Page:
# 7. Sparse Matrices¶

Let’s look at an example of using a tuple and a dictionary together.

A matrix is a two dimensional collection, typically thought of as having rows and columns of data. One of the easiest ways to create a matrix is to use a list of lists. For example, consider the matrix shown below.

We can represent this collection as five rows, with each row having five columns. Using a “list of lists” representation, we will have a list of five items, each of which is a list of five items. The outer items represent the rows and the items in the nested lists represent the data in each column.

```
matrix = [[0, 0, 0, 1, 0],
[0, 0, 0, 0, 0],
[0, 2, 0, 0, 0],
[0, 0, 0, 0, 0],
[0, 0, 0, 3, 0]]
```

One thing that you might note about this example matrix is that there are many items that are zero. In fact, only three of the data values are nonzero. This type of matrix has a special name. It is called a sparse matrix.

Since there is really no need to store all of the zeros, the “list of lists” representation is considered to be inefficient. A better representation is to use a dictionary. For the keys, we can use tuples that contain the row and column numbers. Here is the dictionary representation of the same matrix.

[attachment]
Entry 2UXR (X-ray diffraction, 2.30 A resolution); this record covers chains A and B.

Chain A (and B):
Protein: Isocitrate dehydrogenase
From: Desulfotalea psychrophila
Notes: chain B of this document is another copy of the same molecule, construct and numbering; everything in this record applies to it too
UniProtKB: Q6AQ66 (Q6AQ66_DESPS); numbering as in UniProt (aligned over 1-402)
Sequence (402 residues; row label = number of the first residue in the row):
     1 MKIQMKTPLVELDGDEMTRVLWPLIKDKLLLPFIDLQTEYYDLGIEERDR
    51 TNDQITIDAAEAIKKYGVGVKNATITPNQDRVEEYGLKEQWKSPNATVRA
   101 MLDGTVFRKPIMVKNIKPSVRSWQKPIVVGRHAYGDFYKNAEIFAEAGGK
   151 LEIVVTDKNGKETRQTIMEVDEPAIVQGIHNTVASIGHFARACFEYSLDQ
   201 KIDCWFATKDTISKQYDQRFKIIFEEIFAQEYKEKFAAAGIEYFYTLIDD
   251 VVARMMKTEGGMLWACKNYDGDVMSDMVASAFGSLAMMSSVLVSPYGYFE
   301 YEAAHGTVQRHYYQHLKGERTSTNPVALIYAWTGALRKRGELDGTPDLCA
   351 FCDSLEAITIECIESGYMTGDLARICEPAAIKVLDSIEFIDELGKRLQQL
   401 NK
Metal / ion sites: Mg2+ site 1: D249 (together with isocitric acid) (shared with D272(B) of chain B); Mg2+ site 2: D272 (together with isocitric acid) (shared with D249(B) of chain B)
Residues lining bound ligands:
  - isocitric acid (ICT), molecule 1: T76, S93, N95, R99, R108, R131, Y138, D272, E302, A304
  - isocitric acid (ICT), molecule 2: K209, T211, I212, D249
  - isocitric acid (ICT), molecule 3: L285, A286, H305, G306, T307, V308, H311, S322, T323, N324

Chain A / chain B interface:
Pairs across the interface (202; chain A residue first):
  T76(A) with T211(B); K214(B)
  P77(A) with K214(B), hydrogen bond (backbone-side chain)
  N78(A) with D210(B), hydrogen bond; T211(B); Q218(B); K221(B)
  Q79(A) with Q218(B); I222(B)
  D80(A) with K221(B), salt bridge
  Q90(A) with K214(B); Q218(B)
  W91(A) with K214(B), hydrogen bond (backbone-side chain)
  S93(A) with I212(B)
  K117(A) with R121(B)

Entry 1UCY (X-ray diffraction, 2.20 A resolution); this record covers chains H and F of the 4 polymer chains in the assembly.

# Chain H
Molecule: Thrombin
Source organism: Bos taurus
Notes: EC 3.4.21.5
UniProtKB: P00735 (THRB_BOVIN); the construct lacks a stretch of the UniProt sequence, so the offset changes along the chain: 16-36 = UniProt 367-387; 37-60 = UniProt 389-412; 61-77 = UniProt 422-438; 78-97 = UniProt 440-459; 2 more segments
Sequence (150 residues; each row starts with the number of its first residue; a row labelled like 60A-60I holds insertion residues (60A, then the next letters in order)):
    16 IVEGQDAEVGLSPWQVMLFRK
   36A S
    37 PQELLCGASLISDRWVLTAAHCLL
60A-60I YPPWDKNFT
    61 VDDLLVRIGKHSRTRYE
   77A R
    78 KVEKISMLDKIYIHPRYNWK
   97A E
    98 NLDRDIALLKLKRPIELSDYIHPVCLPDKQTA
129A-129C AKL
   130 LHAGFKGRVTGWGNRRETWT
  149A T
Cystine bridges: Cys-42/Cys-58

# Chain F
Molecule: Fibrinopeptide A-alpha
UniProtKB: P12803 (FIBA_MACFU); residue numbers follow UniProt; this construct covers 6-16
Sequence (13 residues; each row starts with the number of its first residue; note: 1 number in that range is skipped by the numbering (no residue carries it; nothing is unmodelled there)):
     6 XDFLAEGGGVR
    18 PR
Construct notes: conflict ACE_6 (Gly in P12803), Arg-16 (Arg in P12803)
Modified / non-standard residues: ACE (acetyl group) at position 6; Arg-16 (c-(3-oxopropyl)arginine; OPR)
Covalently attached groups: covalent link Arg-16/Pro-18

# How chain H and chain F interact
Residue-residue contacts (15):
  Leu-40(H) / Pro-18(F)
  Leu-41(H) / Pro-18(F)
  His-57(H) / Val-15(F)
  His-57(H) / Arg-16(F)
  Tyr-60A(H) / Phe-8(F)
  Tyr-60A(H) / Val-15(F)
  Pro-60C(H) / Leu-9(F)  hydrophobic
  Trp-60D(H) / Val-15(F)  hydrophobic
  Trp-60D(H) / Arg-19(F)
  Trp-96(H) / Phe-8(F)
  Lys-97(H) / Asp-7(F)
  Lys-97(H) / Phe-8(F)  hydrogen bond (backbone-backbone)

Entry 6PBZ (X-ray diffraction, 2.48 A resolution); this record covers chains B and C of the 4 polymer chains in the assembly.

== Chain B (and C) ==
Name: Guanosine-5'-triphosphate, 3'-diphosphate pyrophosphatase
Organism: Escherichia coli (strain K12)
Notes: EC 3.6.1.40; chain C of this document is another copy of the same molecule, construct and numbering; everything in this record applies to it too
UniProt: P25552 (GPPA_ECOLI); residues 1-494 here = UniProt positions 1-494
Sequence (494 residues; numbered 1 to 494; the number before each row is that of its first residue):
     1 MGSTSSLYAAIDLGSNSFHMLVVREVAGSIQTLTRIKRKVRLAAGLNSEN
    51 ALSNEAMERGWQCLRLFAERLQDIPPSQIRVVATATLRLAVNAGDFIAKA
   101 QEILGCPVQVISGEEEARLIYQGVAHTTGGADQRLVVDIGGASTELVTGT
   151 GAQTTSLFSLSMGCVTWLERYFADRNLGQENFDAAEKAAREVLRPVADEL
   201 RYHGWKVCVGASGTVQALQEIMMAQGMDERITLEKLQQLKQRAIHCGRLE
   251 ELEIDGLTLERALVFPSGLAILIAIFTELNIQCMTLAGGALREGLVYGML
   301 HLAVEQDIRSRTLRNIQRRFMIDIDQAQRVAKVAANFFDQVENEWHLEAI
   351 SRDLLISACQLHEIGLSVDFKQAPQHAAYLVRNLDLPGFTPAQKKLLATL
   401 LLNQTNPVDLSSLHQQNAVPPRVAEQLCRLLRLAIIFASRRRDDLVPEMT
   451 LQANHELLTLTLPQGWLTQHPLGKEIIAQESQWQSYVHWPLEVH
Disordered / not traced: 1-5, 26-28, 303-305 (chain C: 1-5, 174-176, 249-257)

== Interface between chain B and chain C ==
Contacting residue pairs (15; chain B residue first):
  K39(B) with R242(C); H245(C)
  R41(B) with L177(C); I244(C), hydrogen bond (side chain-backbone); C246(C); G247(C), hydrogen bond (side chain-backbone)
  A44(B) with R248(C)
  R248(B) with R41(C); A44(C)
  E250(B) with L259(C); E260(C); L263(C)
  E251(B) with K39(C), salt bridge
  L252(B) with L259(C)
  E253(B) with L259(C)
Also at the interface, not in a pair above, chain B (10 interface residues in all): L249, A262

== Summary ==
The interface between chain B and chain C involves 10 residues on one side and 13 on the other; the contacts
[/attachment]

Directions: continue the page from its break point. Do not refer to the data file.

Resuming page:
```
matrix = {(0, 3): 1, (2, 1): 2, (4, 3): 3}
```

We only need three key-value pairs, one for each nonzero element of the matrix. Each key is a tuple, and each value is an integer.

To access an element of the matrix, we could use the `[]`

operator:

```
matrix[(0, 3)]
```

Notice that the syntax for the dictionary representation is not the same as the syntax for the nested list representation. Instead of two integer indices, we use one index, which is a tuple of integers.

There is one problem. If we specify an element that is zero, we get an error, because there is no entry in the dictionary with that key. The alternative version of the `get`

method solves this problem. The first argument will be the key. The second argument is the value `get`

should return if the key is not in the dictionary (which would be 0 since it is sparse).

Note: to suppress the endline terminator supplied by the `print`

function, we add the optional argument `end = ''`

. And to make the layout look nicer, we add an empty string to our `print`

call.